11. Formulation of Pine Tar Antidandruff Shampoo Assessment and Comparison With Some Commercial Formulations

    Directory of Open Access Journals (Sweden)

    M. Gharavi

    1990-07-01

    Full Text Available In this study a pine tar shampoo as a new antidandruff formulation is presented. Assessment of antidandruff preparations has been hampered by the lack of standardized schedules, and reliable methods of evaluation.Some antidandruff agents such as : Zinc pyri-thione pine tar, selenium sulphide and (sulfure were used in shampoos. Samples were coded as numbers 1,2 formulated by us and 3,4 formulated commercially. The grading scheme based on 10 point scale, and corneocyte count was carried out on 50 selected volunte¬ers. Corneocyte count and fungal study proved that pine tor shampoo is effective against pityrosporum ovale. Draize lest was used for determination of the irritancy potential of the samples. Results showed that samples numbered 1,2 were relatively innocous in comparison with the others. I urthermore,s kin sensitination test on rabbit also confirmed the results obtained by Draize test. Consumer judgments proved that all formulations were acceptable.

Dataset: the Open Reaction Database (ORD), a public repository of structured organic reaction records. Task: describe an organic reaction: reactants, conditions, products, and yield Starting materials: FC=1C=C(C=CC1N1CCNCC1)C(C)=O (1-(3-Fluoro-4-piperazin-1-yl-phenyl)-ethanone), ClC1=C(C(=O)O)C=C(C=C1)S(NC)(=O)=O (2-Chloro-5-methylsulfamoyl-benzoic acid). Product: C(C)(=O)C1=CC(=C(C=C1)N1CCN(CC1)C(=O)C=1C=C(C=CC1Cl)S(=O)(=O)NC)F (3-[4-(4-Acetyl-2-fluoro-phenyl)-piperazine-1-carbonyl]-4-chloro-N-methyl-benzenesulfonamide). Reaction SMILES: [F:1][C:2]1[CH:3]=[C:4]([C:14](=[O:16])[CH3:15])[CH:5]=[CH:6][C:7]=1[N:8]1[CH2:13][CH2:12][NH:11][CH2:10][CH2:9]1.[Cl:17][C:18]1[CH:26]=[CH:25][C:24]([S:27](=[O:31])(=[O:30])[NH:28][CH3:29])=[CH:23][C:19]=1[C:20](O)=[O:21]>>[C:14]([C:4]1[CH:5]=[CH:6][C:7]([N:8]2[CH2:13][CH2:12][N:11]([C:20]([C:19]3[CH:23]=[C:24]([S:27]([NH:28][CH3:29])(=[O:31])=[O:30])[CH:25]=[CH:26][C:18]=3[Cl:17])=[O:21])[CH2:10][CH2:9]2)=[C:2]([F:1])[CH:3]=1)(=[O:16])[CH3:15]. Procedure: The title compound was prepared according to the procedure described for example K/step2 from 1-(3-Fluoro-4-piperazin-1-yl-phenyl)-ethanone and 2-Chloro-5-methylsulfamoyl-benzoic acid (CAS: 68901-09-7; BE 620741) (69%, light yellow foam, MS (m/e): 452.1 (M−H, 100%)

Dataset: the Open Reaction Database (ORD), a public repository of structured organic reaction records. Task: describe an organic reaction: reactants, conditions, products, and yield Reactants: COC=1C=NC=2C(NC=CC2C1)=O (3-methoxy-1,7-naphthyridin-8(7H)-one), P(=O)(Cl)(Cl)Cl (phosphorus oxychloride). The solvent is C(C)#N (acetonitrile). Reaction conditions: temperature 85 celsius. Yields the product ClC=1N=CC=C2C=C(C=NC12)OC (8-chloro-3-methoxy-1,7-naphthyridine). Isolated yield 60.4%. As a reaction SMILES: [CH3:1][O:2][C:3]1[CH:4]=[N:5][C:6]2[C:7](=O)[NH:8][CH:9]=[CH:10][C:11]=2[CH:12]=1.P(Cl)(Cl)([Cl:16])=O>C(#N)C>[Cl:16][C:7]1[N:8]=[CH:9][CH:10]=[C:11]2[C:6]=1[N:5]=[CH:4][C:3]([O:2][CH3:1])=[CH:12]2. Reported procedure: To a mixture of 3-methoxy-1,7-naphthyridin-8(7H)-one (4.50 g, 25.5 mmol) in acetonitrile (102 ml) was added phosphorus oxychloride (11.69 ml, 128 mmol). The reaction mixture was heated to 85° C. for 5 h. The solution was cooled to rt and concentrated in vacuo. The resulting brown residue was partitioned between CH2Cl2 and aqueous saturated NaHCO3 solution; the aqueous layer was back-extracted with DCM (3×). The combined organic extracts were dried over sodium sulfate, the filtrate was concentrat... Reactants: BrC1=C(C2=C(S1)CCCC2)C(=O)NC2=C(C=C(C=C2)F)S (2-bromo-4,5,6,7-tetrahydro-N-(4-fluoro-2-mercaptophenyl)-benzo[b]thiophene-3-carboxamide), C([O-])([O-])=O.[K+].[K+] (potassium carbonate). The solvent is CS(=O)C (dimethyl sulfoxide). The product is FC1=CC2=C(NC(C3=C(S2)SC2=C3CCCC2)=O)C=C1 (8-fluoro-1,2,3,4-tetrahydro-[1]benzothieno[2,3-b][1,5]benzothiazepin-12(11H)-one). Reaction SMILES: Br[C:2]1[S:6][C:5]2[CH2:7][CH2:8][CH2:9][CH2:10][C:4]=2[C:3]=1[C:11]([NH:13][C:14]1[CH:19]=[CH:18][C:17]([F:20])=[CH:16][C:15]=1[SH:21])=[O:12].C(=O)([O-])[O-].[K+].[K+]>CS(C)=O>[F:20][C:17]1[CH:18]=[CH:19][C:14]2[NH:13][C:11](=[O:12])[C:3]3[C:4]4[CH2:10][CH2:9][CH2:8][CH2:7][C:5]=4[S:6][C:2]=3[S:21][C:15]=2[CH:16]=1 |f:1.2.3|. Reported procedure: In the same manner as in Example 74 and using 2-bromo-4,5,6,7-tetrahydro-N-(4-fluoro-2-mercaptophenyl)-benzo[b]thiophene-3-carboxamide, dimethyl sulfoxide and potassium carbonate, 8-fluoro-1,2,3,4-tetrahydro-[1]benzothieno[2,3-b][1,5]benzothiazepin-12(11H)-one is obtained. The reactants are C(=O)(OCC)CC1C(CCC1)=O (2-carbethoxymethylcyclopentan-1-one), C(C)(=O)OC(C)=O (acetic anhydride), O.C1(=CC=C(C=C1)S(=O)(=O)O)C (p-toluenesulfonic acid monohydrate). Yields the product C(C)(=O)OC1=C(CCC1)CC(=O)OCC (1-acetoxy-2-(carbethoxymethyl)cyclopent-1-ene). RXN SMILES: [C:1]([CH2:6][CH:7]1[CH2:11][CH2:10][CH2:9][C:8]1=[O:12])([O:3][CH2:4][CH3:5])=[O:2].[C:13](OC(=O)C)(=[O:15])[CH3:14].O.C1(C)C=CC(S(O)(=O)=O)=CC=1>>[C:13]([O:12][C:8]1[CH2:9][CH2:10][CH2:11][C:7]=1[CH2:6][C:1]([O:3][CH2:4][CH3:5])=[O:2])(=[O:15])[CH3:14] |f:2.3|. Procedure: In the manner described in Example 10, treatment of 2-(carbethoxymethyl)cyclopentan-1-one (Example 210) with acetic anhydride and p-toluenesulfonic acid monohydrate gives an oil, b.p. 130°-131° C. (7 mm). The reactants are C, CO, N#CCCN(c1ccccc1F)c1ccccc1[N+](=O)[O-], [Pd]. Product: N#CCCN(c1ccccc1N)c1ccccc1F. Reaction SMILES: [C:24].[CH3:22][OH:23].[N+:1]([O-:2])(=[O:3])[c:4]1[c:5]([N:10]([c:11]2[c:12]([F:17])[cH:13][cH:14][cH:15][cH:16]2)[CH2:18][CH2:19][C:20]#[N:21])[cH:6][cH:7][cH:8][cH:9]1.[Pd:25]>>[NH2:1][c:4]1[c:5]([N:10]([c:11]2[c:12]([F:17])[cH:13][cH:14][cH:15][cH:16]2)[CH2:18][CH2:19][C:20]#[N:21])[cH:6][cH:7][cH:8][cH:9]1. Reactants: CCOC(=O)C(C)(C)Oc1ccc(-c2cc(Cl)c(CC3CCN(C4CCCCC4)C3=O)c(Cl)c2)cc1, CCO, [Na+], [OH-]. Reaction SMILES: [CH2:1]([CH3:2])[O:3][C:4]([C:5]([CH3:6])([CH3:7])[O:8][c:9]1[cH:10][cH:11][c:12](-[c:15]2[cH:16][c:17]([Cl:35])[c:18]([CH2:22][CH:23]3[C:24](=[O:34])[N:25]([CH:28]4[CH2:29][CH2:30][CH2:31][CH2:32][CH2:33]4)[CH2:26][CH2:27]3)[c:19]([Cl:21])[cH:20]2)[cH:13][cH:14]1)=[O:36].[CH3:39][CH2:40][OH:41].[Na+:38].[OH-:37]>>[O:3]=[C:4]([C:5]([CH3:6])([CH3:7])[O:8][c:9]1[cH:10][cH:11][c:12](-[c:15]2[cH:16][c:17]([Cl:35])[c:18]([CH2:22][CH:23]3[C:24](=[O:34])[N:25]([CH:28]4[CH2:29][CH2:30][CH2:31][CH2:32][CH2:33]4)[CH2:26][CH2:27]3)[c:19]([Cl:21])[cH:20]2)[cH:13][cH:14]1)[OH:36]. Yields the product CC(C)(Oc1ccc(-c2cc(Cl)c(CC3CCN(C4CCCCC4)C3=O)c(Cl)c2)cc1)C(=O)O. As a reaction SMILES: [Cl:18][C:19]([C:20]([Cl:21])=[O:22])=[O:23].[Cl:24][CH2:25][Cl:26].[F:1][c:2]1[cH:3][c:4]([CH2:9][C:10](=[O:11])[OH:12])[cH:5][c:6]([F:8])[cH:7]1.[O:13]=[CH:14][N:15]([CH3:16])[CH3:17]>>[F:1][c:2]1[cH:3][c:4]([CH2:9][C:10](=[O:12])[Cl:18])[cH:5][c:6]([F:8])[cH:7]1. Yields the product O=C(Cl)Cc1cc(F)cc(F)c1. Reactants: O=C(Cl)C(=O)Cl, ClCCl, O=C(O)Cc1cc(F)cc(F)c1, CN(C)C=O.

12. Calcipotriol versus coal tar: a prospective randomized study in stable plaque psoriasis

    Energy Technology Data Exchange (ETDEWEB)

    Sharma, V.; Kaur, I.; Kumar, B. [Postgraduate Institute of Medicinal Education & Research, Chandigarh (India)

    2003-10-01

    Topical therapies are the first line of treatment for patients with stable plaque psoriasis (SPP) affecting a limited body surface area. Very few trials comparing newer agents, such as 0.005% topical calcipotriol, with conventional modes of therapy, such as coal tar ointment, have been reported. A prospective, right-left randomized, investigator-blinded study with a 12-week treatment period and an 8-week follow-up period was performed. It was found that 0.005% calcipotriol ointment produced a faster initial response and had better cosmetic acceptability in patients, although after a long period of treatment, i.e. 12 weeks, 5% coal tar ointment had comparable efficacy. There was no statistically significant difference in the relapse rates between the two modalities.